FDC's NEW ADMINISTRATIVE MANAGEMENT UNITS
There is much debate concerning the FDC's new proposal for Administrative Management Units and like anything in this world there are completely opposite views that oppose each other. The idea of segregating FDC's most disruptive from those who are its most productive is one that derives out of common sense. In opposing such a rationale one must ask themselves, if it was your child (regardless of age) living in the midst of complete chaos and absolute danger would you want someone to change their dark fate?
Who would want their child surrounded by predators who will openly disrespect their child... extort them for everything they have... beat them down to an inch of their life for some self-perceived right... slash open their child's face just for standing up for themselves... stick a cold piece of sharpened steel in their child over and over while their eyes fill with utter fear... who will force their child to do things that would shock the conscience of any civilized member of society.
Herein, rests the reality that is surely not being thought of by anyone who opposes separating those who refuse to change from those who truly do want to change... A reality that has destroyed the productivity of others... A reality that is exactly why society has placed them in prison in the first place. Prison's goal should be rehabilitation, but if the worst can dictate the state of that rehabilitation, then there will never be a tangible opportunity for rehab.
The advocates for reform have pushed for change to the despicable conditions the Florida prison system has been in for the past thirty years, yet when change actually begins to takes place they still oppose it. The landscape is looking brighter than it has looked in a long time, so the question begs to be asked, "What would those who oppose separating the worst suggest too do with them? How would they suggest to change those who refuse to change... while still giving hope to those who want to change?"
Those who oppose the AMU facilities claim and ideally they are right, that the key to increasing public safety is to provide people with behavior problems the tools they need to live with all different types of people... That it is a mistake to concentrate and wall them off, because they will be released back into society completely unprepared to manage the challenges of living in an integrated society.
Unfortunately, we don't live in an ideal world and they are not ideal individuals who care about picking up tools to become a better person. They do not care about cohabitating with other types of people and would rather prey on them. Those who will be designated to the AMU facilities are not interested in integrated societies, and this is exactly why they will be sent to such places. Something has to get through to those who refuse to change because if not, then they will create new victims in society upon getting released.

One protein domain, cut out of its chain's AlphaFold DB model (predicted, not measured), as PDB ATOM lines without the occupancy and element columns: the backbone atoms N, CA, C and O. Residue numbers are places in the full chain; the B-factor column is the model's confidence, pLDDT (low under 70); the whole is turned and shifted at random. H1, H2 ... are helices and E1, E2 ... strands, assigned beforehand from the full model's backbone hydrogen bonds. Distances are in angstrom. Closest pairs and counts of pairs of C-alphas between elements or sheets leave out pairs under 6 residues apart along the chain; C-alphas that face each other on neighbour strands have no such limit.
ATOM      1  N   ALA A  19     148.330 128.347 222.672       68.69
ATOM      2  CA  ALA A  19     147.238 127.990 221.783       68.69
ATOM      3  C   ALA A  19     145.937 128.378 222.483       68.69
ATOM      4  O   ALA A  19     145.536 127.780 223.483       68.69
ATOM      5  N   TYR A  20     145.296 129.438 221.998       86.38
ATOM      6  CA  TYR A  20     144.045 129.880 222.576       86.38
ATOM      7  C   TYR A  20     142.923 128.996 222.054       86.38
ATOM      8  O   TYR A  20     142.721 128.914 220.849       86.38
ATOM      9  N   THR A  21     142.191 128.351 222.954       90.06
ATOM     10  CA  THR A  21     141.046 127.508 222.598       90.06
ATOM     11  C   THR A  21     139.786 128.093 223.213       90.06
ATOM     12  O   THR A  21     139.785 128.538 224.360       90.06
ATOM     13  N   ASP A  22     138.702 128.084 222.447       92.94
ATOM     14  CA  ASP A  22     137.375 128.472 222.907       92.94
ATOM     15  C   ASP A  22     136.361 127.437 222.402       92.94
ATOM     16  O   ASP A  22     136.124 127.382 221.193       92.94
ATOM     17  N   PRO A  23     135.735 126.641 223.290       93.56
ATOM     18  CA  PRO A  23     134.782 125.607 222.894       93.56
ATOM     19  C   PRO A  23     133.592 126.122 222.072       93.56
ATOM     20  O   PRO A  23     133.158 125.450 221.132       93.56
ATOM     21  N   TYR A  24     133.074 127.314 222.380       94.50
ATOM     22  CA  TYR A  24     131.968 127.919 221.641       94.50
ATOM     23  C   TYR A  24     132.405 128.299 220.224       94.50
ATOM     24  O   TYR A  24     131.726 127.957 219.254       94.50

As advocates of change we cannot deny the need to control the uncontrollable and while it is unfortunate many will never seek change until they are forced to change, we cannot continue allowing the destructive choices of a few affect the lives of the many?! The AMU facilities do not suggest to throw anyone away, but to place them in designated institutions that will be better equipped at reaching them... that will be better suited to help them in their rehabilitational needs and that starts with something making them realize this is not the life they want to live.
Society is at war with a culture that has destroyed all manners of integrity, community, and conscientious accountability. It is a war that can never be won if people can continue in their destructive ways... Just as there is a need to break the spirit of a horse before you can train it up to be a champion, likewise, one must break the destructive spirit of an individual before they can be raised up also.
Reform champion Senator Brandes, Vice Chairman of the Senate's Criminal Justice Committee was quoted concerning newly appointed FDC Secretary Mark Inch, "He is recognizing that he can build a better incentive-based model within the prison system and he doesn't need legislative authority to do that... Incentives can help drive behavior and can both reward and punish behavior inside the correctional facilities."
We must advocate by learning how to work with our leaders as they need our assistance just as much as any other person. New rules have to go through formal procedures before they can be implemented and when a proposal is first published it is opened to public comments. In the event of strong objections, a hearing is held before the joint Administrative Procedures Committee (an oversight body of state lawmakers), which decides whether to green light the rule.
Any concerns that one may have about the AMU facilities need to be well thought out and presented to the new FDC Secretary Mark Inch and the hearings that the FDC has agreed to hold on the matter. This is where advocates can express their thoughts and suggestions, or send them to Society-First and we will publish them for all the world to see.
We must remember that we all need each other in finding the perfect solutions and as advocates we cannot be so blind that we fail to see when progressive change is, actually, taking place. It is up to society to ensure that the AMU facilities are not misused, and that integrity stays a part of their development... Be a part of the solution, not the problem.
Please feel free to email Society-First on your feelings in regards to this Proposed Rule and idea at Reform@Society-First.com.